Indeed, it is by far and away the most one-sided derby series in English football – in Millwall’s favour, and I’ve lost count of the amount of times we’ve scored a late winner or equaliser against them.
Conversely, I can recall plenty of times Palace and West Ham have inflicted painful and cruel defeats on us, or have lorded it over us in some obnoxious way.
Then there’s what I see as Charlton’s neediness - and just like on the dating scene it’s not a very appealing or attractive quality to have in a potential rival.
All this ‘I thought you didn’t care about us’ nonsense is a bit much.
Yes, of course we think it’s a big match, the two grounds are less than four miles apart.
But we sell out our allocations for our other two derbies home and away just as quickly, yet don’t have to constantly keep reassuring Palace or West Ham fans this proves we do care about them after-all.
I just hope West Ham United don’t keep any pet rabbits at their ground, as I fear Charlton fans might boil them in a fit of jealous rage should we sing about the Hammers on Saturday.
Add in their delusions of grandeur and they start to look more like crazy neighbours than genuine rivals.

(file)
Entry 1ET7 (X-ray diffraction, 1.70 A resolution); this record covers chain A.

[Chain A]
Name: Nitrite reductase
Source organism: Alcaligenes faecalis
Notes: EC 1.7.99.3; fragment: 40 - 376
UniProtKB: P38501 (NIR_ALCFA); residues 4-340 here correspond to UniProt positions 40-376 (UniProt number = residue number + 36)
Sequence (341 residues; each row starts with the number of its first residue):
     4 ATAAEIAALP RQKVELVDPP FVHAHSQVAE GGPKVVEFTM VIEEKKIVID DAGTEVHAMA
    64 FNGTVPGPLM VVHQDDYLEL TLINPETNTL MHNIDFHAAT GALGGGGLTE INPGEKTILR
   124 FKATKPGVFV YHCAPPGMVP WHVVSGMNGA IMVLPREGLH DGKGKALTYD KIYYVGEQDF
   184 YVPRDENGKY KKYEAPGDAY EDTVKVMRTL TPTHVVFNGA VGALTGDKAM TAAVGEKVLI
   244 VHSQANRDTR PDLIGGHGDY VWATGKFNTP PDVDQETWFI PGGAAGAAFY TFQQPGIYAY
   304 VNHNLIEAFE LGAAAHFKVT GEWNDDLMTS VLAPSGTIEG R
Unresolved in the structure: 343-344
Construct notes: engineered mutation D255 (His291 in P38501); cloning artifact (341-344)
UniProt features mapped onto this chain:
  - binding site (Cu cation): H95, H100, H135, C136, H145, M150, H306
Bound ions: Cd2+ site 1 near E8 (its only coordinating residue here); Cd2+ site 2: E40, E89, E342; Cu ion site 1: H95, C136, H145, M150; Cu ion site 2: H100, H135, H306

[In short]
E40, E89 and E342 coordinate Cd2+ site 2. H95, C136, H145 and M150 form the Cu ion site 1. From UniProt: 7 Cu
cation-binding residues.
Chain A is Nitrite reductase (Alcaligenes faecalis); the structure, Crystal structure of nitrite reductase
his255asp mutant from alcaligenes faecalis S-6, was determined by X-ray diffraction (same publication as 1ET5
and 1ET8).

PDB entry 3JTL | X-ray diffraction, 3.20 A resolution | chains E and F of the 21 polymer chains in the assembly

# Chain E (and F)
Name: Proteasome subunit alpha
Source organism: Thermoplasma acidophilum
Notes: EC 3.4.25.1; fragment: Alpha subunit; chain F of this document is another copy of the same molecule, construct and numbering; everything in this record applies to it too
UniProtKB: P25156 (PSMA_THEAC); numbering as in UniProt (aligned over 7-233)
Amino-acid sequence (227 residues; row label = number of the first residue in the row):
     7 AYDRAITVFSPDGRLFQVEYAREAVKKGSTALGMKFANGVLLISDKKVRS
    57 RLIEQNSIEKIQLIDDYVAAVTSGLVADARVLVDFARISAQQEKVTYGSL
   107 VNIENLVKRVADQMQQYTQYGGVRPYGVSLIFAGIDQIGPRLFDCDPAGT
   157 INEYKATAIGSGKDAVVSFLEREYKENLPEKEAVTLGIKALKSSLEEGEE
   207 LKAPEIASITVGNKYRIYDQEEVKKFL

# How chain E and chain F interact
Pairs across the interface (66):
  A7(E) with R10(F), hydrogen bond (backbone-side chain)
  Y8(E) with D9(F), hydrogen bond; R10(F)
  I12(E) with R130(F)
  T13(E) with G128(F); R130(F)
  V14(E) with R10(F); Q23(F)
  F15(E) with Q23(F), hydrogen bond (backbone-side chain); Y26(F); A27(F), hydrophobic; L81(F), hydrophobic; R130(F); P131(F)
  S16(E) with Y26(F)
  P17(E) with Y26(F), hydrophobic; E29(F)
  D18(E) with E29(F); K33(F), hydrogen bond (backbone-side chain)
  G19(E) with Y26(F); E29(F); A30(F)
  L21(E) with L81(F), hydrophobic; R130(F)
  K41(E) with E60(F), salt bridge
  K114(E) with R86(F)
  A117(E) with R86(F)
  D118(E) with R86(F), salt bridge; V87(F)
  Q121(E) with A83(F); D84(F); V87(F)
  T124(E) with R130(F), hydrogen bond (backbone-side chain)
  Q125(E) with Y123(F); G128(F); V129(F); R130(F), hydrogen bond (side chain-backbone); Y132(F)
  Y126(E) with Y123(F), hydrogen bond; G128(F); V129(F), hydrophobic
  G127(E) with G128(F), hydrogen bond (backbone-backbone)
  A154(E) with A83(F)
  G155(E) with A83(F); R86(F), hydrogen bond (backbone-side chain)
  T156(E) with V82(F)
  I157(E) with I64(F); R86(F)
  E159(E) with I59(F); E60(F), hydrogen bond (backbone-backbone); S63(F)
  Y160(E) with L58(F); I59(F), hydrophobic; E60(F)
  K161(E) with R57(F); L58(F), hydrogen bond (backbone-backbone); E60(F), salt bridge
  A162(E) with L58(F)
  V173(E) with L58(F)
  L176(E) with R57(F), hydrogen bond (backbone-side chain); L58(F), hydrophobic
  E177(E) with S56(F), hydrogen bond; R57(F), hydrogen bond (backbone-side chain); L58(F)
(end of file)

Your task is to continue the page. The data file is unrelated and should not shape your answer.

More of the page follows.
If you ever get stuck talking to one of their fans and they start prattling on about Charlton being a big club and referring to us as ‘Smallwall’, just keep nodding politely without making eye contact.
Whatever you do, don’t say you don’t know many big clubs who play on a sand-pit of a pitch or have a sponsor that’s just one apostrophe away from being embarrassingly Sunday League.
And never bring up the fact it was because of gates of 5-6,000 for Second Division football, in a crumbling monument to a different era, they became the first professional club to ever be kicked out of their own stadium.
Nor mention it wasn’t their heroic return to The Valley which saw them average more than 12,000 for the first time in nearly 30 years, but promotion to the Premier League and the promise of cheap tickets and travel for people from places like Herne Bay and Maidstone to watch, not Charlton, but Thierry Henry et al.
Because if you do, they’ll get so angry the chips on both of their shoulders will start to fry.
Although if they try to boast about their crowds dwarfing ours, then you’re allowed to laugh and simply say – Greenwich council employees, school children, tickets, free – and walk away.
By the time they’ve worked it out you won’t be able to hear their duffle-coat muffled implosion.
For someone who honestly isn’t that bothered about Charlton, Addicks fans reading this will suggest I ‘doth protest too much’.
Maybe they’re right.
But they have every opportunity to ram this column down my throat and surpass their wild celebrations at gaining just a 0-0 draw at The Den in December come Saturday.
I just hope to God we can keep our excellent record against them up, not for bragging rights but because we desperately need a result from somewhere, anywhere.
Agree or disagree? Leave your comments below.